Monday, June 18, 2007

Lack of Union pursuit after Shiloh

On April 8 Grant sent out a small pursuit party under Sherman to see what the Confederates were up to. Sherman was repulsed at Fallen Timbers. This ended the Union pursuit. As stated earlier the purpose of Grant’s army being at Pittsburg Landing was be in a position to capture Corinth. Both Grant and Beauregard’s armies had suffered severely at Shiloh; casualties on a scale that the country had never experienced before. On April 11 Halleck arrived to take command of the combined Union force. Pope's army would be brought over to Pittsburg Landing after its capture of Island No. 10. After April 11 Halleck had a relatively fresh army under Buell to tip the odds in his favor. An immediate advance, by a general who was willing to attack the Confederates at Corinth, probably would have resulted in a major victory. Halleck was too worried about long casualty lists to risk an attack that might bring a major victory but also a large casualty count.

Grant’s other options were to have used many more men in the pursuit, Buell’s Army of the Ohio had not been too bloodied on April 7. Also Grant could have decided after Sherman returned to make a larger pursuit on April 9. Though it is well after the battle of Shiloh it is possible that Halleck could have ordered a pursuit of the Confederates soon after his arrival on April 11.

Grant mainly didn’t pursue because he didn’t feel he could order Buell to do it and because he knew that Halleck wanted to avoid another battle. Halleck was on his way to Pittsburg Landing to take overall command. If Grant had made a large scale pursuit on April 8 or 9 he probably would have captured large numbers of Confederates and that might have softened the news of his own large casualties in the battle. There is also a possibility that if Grant had captured a large number of Confederates on April 8 it may have convinced Halleck to start the Corinth campaign sooner, move faster and attack. Halleck might have been able to score a major victory at Corinth that included the capture of a portion of Beauregard’s army as well as the strategic rail junction. Considering how cautious Halleck was it is unlikely that anything would have made him move faster and attack.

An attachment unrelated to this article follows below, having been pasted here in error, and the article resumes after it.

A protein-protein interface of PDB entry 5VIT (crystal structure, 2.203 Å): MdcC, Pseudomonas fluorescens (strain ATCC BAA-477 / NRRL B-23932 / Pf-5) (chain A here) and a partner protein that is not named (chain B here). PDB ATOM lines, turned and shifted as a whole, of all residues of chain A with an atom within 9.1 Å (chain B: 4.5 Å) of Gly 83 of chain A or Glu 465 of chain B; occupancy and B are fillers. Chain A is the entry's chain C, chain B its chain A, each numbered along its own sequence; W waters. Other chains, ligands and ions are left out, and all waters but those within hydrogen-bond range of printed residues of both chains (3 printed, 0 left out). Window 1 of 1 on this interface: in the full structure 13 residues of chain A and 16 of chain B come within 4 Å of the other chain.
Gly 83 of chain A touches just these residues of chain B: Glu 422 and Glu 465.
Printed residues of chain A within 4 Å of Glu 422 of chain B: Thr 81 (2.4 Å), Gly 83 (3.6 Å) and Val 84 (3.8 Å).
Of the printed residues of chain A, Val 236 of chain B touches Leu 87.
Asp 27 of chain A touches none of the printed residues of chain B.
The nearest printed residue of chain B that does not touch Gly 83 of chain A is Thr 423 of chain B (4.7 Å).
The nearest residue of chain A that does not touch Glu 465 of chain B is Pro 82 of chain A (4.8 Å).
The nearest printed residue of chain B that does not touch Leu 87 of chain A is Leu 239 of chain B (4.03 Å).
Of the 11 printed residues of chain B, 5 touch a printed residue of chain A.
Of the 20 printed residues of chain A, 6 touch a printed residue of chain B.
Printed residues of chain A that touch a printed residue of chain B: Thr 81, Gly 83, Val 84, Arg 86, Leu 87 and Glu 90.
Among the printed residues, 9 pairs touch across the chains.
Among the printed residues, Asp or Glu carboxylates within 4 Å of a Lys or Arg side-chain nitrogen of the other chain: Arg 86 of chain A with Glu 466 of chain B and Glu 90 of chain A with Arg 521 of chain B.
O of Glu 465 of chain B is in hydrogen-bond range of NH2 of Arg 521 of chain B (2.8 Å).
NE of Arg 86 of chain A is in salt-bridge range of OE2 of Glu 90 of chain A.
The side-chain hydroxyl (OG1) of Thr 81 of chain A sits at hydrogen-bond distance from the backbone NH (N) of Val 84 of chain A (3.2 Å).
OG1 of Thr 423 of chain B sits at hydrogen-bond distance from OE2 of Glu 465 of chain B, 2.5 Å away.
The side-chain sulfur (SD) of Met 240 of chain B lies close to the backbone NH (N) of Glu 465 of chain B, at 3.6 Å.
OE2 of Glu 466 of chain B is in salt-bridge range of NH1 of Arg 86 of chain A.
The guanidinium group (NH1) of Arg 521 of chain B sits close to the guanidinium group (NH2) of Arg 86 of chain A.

The Confederates would have been able to rest somewhat before Halleck's army arrived. There were also fortifications around Corinth that were made stronger every day. Halleck had a superiority of numbers though and probably could have taken Corinth with light to moderate losses.

It is a critical decision to not pursue. There were very good reasons not to pursue but there were also good reasons to pursue. Every day the Confederates have to strengthen Corinth means it will take m ore men to capture it. Halleck wants to avoid casualties and rather than rush into a risky battle he chooses to march slowly and continuously entrench so that he cannot be attacked.

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